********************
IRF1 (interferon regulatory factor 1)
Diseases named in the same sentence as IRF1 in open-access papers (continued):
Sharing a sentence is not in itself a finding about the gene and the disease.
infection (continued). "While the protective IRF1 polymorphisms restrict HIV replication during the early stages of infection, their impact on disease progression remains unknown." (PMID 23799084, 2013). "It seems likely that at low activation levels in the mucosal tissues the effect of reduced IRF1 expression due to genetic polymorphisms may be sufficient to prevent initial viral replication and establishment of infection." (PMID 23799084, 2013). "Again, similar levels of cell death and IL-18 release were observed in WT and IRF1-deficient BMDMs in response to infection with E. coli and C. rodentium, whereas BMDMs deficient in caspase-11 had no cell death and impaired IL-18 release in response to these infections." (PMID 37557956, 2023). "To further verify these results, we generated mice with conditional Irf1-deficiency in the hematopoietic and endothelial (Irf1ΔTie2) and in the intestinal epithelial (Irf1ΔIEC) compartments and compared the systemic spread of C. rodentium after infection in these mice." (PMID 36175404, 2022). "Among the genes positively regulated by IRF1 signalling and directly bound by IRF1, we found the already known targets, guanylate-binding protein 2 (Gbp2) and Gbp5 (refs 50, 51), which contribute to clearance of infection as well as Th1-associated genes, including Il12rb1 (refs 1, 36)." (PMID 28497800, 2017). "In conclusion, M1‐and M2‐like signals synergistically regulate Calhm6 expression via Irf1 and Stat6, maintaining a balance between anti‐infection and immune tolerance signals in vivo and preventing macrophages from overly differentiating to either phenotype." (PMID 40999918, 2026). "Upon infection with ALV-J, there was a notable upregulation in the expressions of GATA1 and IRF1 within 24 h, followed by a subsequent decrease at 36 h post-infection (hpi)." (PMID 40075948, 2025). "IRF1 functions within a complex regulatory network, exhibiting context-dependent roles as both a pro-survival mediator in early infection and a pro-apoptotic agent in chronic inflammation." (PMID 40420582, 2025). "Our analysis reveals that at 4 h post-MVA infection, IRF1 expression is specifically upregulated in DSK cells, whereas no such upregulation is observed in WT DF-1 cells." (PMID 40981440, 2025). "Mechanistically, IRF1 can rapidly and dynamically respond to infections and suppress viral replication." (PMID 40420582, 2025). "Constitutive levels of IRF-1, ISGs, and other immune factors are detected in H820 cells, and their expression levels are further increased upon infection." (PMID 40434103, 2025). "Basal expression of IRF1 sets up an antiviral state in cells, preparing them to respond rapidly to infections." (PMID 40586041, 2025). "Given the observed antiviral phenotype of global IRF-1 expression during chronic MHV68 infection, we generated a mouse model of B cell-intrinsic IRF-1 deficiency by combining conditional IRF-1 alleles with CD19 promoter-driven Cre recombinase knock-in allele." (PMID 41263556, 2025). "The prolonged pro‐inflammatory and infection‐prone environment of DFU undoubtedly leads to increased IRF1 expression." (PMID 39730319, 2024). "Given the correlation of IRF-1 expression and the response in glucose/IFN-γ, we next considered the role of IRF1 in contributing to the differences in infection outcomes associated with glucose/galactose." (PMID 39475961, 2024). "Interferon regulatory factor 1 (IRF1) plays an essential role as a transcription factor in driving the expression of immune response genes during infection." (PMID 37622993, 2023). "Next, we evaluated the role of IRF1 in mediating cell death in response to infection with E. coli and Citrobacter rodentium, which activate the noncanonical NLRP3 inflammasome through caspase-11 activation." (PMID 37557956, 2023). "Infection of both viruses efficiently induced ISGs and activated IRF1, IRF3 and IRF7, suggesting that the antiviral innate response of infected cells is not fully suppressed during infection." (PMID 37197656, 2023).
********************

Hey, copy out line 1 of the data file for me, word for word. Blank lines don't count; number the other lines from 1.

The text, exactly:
IRF1 (interferon regulatory factor 1)